Saturday, December 29, 2007

Pride and Prejudice

No, not the Jane Austen classic, which personally I always found to be a bit of a bore but the unreasonable nationalistic pride and ridiculous prejudice that surfaces on the many 'have your say' opportunities in the media today. 'Blogs' in particular.
I reckon there should be a law making all citizens live and work in a number of other countries for a while. This might get rid of the stupid and bigoted ideas many still seem to harbour concerning other races, nationalities and creeds.
National pride is one thing, and very admirable too, but the playground style 'my countries better than yours' sort of arguments only serve to reveal a deep insecurity and in many cases a striking ignorance.
By chance I was lucky enough to have lived and worked in a number of different countries and continents and with colleagues of differing complexions. I would be hard pressed to say any one was better than another or that I preferred one to another.
Thankfully, each has it own strengths and weaknesses rather as we all do.
It is customary around this time of year to make some resolutions concerning your next twelve month's behaviour.
More tolerance and understanding should be on everybody's list for 2008.
A happy and prosperous New Year to you all.

Monday, December 24, 2007

An Ignorant Historian

Mr. David Starkey is an expert on Tudor history. But to be a historian does not mean that one needs to be gratuitously rude, although, of course, gratuitous rudeness is his trademark.
His recent unprovoked attack on his Queen should garner him few friends since it was as foolish as it was unnecessary. But rather like a celebrity chef, he has a television series to promote.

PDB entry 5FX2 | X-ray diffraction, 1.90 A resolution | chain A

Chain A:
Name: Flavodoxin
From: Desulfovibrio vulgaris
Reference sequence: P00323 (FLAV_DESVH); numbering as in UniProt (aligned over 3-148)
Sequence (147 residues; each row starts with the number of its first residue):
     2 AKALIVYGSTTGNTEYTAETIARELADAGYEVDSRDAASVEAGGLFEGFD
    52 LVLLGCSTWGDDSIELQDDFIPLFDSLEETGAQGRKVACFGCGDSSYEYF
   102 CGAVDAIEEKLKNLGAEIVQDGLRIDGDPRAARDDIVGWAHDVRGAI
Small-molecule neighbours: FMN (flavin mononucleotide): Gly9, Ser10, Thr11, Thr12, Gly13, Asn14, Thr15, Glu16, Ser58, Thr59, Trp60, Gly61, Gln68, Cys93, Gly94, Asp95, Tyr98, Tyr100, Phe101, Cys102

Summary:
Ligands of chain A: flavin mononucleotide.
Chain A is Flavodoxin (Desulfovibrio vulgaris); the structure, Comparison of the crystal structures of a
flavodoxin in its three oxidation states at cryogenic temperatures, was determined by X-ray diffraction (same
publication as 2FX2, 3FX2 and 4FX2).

His speciality, rudeness apart, is the Tudor period but, had he been living then, I very much doubt that he would have been quite so outspoken. The axe would have been waiting and it is a pity that the old traditions have been done away with.
Comparing anyone, let alone a monarch, to 'an uneducated "housewife" who has simply been left some wonderful possessions, and seemed more concerned with the late arrival of her gin and Dubonnet than the exhibits' (his comments on her at an exhibition) is certainly a demonstration of the educated Mr. Starkey's ignorance of basic good manners. But then, he has his television show to promote.
He also seems a little shaky on some aspects of history since, in trying, quite incredibly, to compare her with Joseph Goebbels, he attributes a quote to him that actually came from Hermann Goering.
And of course attacking someone whom he knows will not, in fact cannot, answer back is merely moral cowardice. You don't have to be brave to be a historian nor, apparently, have a smidgen of manners or respect.
He was born in 1945, the year that his ignorant housewife monarch-to-be was driving and maintaining an ambulance in wartime Britain.
Since then, his ignorant, gin swilling housewife has demonstrated more intelligence and certainly better manners than either Mr. Starkey or many of the members of her government.
The Queen, (you know, the ignorant, gin-swilling housewife) awarded him a CBE this year.
If I were her, I'd ask for it back!
So a Merry Christmas to all, with the possible exception of Mr. Starkey.

Thursday, December 20, 2007

Mob Law

In the United States around the end of the 19th. century, saloon-keepers and their customers in the state of Kansas were kept on the edge of their barstools by the activities of a more than usually aggressive temperance zealot. Six feet tall and weighing in at 175 pounds, Carrie Nation pursued her cause with an exceptional enthusiasm, reducing many a bar to matchwood with her woodsman’s axe. Along with her followers, chanting temperance slogans, she decimated a number of drinking establishments and consequently accumulated repeated fines from the courts for her activities, who felt that this was taking temperance a little too far. She paid the fines by charging for her speaking engagements and, more imaginatively, by auctioning off the hatchets she used in this alcoholic mayhem to her followers.